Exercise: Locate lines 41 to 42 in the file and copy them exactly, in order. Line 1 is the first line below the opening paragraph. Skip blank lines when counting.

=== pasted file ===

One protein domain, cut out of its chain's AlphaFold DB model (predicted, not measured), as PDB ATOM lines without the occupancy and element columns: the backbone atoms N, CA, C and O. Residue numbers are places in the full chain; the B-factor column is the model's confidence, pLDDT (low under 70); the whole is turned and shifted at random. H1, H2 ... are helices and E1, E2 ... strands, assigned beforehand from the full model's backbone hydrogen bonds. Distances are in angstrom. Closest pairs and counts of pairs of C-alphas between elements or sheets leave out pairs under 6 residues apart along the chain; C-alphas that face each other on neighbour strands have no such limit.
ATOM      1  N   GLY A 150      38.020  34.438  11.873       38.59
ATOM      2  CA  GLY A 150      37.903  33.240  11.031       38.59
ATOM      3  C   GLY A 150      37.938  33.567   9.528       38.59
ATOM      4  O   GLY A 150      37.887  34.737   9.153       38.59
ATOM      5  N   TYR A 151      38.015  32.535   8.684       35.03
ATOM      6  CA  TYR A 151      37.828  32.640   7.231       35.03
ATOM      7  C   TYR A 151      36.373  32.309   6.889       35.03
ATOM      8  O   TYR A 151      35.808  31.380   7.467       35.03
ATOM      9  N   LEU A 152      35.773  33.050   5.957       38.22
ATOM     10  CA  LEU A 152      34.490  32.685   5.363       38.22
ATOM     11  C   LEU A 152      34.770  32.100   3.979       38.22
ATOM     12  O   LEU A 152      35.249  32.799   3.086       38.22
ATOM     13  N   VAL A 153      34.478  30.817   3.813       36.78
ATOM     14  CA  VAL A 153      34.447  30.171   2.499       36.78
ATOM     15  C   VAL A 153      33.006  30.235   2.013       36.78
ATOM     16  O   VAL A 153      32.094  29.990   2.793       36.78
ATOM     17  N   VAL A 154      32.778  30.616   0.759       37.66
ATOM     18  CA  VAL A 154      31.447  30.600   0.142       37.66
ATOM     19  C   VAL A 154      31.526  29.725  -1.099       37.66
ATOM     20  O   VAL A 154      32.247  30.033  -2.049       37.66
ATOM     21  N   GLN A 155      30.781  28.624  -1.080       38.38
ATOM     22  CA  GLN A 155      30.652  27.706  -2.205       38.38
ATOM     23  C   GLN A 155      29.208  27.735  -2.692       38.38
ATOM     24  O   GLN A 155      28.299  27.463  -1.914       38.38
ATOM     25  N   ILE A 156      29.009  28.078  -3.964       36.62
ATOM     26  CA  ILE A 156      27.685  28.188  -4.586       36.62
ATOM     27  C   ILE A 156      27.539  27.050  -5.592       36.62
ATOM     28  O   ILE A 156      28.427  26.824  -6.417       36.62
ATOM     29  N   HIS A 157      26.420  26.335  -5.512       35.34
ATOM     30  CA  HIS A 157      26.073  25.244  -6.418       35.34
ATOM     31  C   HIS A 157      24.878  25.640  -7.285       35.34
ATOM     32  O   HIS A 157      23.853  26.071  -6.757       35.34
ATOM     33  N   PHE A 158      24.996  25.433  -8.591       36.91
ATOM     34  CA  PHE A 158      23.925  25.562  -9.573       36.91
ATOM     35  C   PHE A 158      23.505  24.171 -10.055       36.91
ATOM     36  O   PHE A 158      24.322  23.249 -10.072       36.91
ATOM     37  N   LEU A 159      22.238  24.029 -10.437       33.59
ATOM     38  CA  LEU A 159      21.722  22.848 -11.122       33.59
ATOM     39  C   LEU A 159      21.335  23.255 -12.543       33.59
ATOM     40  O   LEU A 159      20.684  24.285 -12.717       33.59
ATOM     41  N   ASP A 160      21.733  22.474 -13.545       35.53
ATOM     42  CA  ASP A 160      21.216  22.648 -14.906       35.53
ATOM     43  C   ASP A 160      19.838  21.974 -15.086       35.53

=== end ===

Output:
ATOM     41  N   ASP A 160      21.733  22.474 -13.545       35.53
ATOM     42  CA  ASP A 160      21.216  22.648 -14.906       35.53